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Medical Urology Issues

Prostatitis

Prostatitis is the inflammation and swelling of the prostate gland. The prostate gland, which is only in men, is located below the bladder and is instrumental in semen production. Prostatitis may be caused by a bacterial infection, or the cause may not be known. Symptoms include:

▪    Difficulty urinating or burning pain when urinating
▪    Pain in groin, back, or abdomen
▪    Pain in the groin area, including the scrotum, penis or testicles
▪    Flu-like symptoms
▪    Painful orgasms

Treatment may include antibiotics, alpha blockers or pain relievers.

Benign Prostatic Hyperplasia (BPH)

What is benign prostatic hyperplasia?

Benign prostatic hyperplasia (BPH) is also called benign prostatic hypertrophy. It’s when the prostate gland becomes very large and may cause problems passing urine. BPH is not cancer, and is a common part of aging.

The prostate gland is found only in males. It’s located in front of the rectum and below the bladder. It wraps around the urethra, the tube that carries urine out of the body. The prostate’s job is to make some of the fluid that protects and nourishes sperm cells in semen. This makes the semen more liquid.

BPH can raise PSA (prostate-specific antigen) levels. PSA is made by the prostate and can be measured with a blood test. An increased PSA level does not mean you have cancer, but the higher the PSA level, the higher the chance of having cancer.

Some of the symptoms of BPH and prostate cancer are the same, but BPH is not cancer and does not develop into prostate cancer.

What causes BPH?

The cause of BPH is not known. The prostate goes through 2 main periods of growth. In early puberty, it doubles in size. Then, around age 25, the prostate starts to grow again and continues to grow throughout most of a man’s life.

The continuing growth of the prostate may not cause problems until much later in life, when the second period of growth may result in BPH. It is a common problem for men starting in their 60s, and it is more likely for men in their 70s and 80s to have some symptoms of BPH.

What are the symptoms of BPH?

As the prostate grows, it presses against the urethra, the tube that carries urine out of the body. This interferes with urination. At the same time, the bladder wall becomes thicker and irritated, and begins to contract, even when it contains only small amounts of urine. This can cause more frequent urination. These changes cause the bladder muscle to weaken. It may not empty fully and leave some urine behind. This leads to symptoms.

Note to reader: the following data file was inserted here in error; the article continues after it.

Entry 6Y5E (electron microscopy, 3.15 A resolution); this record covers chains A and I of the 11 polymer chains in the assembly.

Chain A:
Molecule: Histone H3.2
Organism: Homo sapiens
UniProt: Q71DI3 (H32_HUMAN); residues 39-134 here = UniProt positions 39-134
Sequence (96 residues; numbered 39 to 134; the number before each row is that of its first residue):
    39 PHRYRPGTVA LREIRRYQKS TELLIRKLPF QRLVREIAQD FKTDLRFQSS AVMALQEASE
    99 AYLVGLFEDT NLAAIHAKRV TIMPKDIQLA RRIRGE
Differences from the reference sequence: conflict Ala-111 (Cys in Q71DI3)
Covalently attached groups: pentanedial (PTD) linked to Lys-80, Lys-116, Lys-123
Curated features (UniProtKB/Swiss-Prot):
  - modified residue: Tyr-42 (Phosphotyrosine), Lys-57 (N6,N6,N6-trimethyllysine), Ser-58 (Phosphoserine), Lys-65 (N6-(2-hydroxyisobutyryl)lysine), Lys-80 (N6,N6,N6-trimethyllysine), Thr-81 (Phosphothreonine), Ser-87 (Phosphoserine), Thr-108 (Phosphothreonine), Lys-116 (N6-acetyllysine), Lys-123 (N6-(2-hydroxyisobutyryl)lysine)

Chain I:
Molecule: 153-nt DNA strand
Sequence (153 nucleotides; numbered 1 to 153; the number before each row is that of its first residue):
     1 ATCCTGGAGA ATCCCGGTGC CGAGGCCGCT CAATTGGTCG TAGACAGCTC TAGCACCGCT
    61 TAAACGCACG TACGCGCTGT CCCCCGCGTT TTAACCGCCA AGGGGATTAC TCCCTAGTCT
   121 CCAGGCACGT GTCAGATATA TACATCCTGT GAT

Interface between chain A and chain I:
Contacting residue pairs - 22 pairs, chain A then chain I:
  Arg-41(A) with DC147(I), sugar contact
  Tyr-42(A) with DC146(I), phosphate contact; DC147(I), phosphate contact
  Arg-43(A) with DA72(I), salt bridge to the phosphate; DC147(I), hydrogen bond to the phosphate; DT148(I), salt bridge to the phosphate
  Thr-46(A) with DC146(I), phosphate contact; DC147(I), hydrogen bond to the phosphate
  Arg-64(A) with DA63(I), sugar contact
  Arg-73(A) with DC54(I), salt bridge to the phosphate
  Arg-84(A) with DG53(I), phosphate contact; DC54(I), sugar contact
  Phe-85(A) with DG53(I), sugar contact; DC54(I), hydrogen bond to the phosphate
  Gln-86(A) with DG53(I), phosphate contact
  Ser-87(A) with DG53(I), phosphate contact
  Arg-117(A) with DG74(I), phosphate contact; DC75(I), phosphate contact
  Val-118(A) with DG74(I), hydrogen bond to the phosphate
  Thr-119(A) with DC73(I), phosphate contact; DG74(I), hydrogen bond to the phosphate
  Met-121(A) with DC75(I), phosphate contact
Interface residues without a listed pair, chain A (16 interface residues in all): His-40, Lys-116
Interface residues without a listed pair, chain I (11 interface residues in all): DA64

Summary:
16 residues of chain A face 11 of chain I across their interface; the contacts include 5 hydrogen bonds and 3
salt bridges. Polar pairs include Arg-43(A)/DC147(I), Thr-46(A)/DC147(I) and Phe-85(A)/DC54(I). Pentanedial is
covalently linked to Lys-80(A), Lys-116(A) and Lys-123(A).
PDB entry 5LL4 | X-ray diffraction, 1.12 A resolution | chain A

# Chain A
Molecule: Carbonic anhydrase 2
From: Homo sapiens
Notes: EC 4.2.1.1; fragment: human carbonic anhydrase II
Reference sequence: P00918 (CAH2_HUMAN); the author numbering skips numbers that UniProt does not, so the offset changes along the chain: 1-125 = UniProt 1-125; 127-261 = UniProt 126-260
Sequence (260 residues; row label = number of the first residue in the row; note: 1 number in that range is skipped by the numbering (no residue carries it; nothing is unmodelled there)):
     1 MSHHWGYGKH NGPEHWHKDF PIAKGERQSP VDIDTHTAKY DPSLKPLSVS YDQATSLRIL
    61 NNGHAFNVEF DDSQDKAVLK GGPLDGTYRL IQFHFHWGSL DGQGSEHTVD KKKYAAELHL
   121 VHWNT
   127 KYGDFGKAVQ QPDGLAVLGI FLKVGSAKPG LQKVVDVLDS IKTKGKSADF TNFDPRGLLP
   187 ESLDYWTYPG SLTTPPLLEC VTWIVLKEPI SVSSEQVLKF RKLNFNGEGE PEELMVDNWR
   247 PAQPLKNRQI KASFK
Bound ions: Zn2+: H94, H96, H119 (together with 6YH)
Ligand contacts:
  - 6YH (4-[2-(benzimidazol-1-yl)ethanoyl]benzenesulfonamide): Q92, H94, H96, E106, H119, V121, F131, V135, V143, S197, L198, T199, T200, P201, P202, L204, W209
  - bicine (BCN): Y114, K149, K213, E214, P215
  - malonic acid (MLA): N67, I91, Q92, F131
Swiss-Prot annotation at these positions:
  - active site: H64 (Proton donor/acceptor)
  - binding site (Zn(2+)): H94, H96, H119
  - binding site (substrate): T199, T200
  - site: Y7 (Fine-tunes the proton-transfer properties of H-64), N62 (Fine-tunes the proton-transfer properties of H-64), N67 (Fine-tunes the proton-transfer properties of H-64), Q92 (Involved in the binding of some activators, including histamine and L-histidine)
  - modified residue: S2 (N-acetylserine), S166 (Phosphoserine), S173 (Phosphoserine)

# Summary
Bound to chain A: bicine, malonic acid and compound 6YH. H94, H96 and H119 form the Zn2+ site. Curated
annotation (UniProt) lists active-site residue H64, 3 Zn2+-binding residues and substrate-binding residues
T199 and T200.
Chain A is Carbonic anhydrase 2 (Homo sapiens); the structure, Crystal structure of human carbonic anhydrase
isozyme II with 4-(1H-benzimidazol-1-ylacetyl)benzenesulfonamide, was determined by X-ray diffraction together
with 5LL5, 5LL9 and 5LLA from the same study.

Prostate Cancer

While prostate cancer is the second most common cancer among men, if detected early, it can often be treated successfully. According to the American Cancer Society, one man in 36 will die of prostate cancer, while one man in 6 will get prostate cancer. The prostate gland, which is only found in men, is located below the bladder. The prostate’s main function is to produce a fluid that protects sperm.

There are more than two million American men who are prostate cancer survivors. The risk of prostate cancer increases with age; two out of every three prostate cancers are found in those over 65.

Other risk factors for prostate cancer include:

▪    Ethnicity: Not only is prostate cancer more common in African-American men, but they are also more likely to die of the disease.
▪    Family history: Genetics play a role in prostate cancer risk, and prostate cancer seems to run in families.
▪    Obesity: Being overweight is linked with a greater risk of prostate cancer.
▪    Smoking
▪    Infection and inflammation of the prostate.
▪    Diet: While studies are not conclusive, men who eat a lot of high-fat diary products and red meat seem to have a greater risk of prostate cancer.
▪    Nationality: Prostate cancer is less common in Asia, Central and South America. While the reasons behind this are not clear, prostate cancer is most common in North America and northwestern Europe.

Early detection is vital, but prostate cancer may not cause any symptoms until its later stages, when it is more difficult to treat. This is why many doctors recommend a yearly prostate exam and cancer screening, which involves a blood test to determine the PSA (prostate-specific antigen test) level and a digital rectal exam. However, prostate cancer is usually slow-growing and is often confined to the prostate gland. Speak to your doctor about your family history, risk factors, and if a yearly prostate exam is recommended. Advanced prostate cancer may cause the following symptoms:

▪    Blood in urine or semen
▪    Bone pain
▪    Difficulty urinating or maintaining a urine stream
▪    Bone pain
▪    Leg swelling

Treatment for prostate cancer may include radiation therapy, prostatectomy (removal of the prostate gland), chemotherapy, cryosurgery (freezing the prostate tissue), or, if the cancer is growing slowly, immediate treatment may not be necessary. However, it is vital to speak with your doctor to determine which treatment plan is right for you.

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~ T.J. Fusia, MD - Medical Director ME71010

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